At the request of my friend and fellow contributor to The American Catholic, Darwin Catholic, I will elaborate more on some of the general points I introduced to the discussion over his latest post about economic morality. For those who did not follow the exchange (of me versus everyone, understandable on this somewhat more conservative blog), I questioned the accuracy of any scientific theory of economics that did not take into account class conflict (or, as some insist on saying, “class struggle”). Darwin and others responded by questioning the validity of the very category of class. Hence, we have a great deal of ground to cover – I hope you will bear with me, and that we all end up learning something.
I may have to turn in my Catholic Geek card for this admission, but I still haven’t finished reading Caritas in Veritate, I’m only about ten pages in. Though I’ve tried the usual background reading, Benedict’s prose (though more readable than some of his predecessor’s) is not really the sort of thing one can read one paragraph at a time in between working. And while I do usually have 30-60min between 11pm and midnight in which to read before falling asleep, I must confess I’ve mostly been devoting that time to finishing a spy novel rather than turning tired eyes to Catholic social thought.
However, if I may nonetheless take the liberty of addressing some of the general discussion of economics and morality which has been stirred up by the encyclical, there is what seems to me a familiar dynamic coming into play as people discuss whether the Church can or should teach on matters of economics. The situation strikes me as somewhat similar to the argument about whether the Church can teach on matters of science.
On science, I would like to think, the terrain if fairly well understood. The Church does not and cannot teach with any particular authority on scientific theories themselves: Is the universe six billion years old, or only 6000? Is string theory a load of rubbish? Does the Earth revolve around the Sun? Will the expansion since the “big bang” end in a “big crunch” or in the heat death of the universe?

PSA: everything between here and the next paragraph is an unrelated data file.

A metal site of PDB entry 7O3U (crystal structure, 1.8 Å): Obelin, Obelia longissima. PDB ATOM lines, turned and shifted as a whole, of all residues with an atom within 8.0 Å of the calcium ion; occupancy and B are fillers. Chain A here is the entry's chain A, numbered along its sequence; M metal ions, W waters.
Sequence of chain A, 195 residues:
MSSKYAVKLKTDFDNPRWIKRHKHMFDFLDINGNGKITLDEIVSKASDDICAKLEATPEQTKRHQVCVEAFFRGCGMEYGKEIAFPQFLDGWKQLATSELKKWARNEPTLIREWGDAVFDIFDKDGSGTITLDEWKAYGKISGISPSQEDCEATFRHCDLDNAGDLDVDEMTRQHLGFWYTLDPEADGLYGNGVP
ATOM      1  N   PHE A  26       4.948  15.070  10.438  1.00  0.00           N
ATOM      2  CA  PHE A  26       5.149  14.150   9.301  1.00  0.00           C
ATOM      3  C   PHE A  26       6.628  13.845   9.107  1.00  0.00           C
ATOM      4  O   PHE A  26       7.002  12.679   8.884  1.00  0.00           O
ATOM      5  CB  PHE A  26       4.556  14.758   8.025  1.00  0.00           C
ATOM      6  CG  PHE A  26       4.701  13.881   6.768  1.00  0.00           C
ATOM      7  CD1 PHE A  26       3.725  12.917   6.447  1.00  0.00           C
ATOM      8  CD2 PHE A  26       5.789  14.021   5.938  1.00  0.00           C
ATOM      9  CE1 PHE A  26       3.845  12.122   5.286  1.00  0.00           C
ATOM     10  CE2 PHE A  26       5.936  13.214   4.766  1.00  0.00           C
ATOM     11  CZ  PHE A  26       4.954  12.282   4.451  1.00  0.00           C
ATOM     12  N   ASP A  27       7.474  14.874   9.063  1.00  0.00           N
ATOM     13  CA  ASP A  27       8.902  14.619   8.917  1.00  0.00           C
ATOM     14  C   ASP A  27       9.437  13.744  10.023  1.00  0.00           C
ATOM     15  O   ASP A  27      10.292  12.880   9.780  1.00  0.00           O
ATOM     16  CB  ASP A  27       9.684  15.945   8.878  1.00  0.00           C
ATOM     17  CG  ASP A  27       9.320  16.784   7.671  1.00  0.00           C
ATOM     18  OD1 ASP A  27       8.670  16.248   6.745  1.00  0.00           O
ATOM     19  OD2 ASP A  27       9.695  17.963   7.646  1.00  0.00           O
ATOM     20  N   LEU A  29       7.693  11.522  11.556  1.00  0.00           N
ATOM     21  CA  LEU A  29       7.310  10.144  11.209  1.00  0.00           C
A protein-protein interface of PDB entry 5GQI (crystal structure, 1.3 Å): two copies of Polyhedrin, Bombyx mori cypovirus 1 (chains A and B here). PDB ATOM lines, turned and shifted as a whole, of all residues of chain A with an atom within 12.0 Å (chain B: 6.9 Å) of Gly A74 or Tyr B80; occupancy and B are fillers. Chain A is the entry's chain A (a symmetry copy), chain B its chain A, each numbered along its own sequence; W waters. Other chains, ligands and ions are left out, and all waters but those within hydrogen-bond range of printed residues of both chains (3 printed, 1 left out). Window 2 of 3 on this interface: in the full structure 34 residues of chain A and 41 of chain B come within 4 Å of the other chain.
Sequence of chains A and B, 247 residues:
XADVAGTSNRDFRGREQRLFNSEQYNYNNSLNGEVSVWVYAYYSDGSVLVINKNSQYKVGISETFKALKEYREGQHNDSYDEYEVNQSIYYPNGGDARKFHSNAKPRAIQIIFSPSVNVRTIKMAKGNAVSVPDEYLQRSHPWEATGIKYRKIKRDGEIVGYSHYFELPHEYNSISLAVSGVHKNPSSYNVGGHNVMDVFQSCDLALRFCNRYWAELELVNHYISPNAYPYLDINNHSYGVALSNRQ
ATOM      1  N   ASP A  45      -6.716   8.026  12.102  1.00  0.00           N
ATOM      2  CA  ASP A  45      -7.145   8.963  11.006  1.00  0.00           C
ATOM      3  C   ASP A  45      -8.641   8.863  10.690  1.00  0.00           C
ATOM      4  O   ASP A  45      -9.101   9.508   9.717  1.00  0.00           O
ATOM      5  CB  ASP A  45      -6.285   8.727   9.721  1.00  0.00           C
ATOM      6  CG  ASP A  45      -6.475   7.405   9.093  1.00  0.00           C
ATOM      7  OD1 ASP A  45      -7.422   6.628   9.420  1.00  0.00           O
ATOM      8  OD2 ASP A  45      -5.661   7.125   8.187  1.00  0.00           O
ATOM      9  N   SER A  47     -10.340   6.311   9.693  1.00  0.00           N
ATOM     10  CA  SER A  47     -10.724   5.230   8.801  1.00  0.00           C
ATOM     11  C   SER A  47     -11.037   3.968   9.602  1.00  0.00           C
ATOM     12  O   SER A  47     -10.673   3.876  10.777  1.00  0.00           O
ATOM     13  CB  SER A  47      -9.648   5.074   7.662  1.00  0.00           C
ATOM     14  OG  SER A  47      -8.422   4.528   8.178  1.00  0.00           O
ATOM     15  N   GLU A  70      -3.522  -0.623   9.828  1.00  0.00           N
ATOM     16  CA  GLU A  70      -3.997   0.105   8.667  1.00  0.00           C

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Given that the Church offers no exacting technical program for getting the job of the common good accomplished in any given state or global community. But does offer a blueprint of values and insights into the necessity of applying the Gospel to our social conditions- to include economics- I offer this past guest column I wrote shortly after my run for Florida state house. It addresses some conditions particular to the state of Florida, but it contains an outline of general responsibilities that could be applied at any level of governance.
With apologies to Simon & Garfunkel. Hattip to Smitty at the other McCain. A parody song dreamed up by Mike Church. If the Founding Fathers could see the fix we are in today with government spending, I am sure it would anger them but it would certainly not surprise them.
(I was going to wait until later to do this, but I just couldn’t :))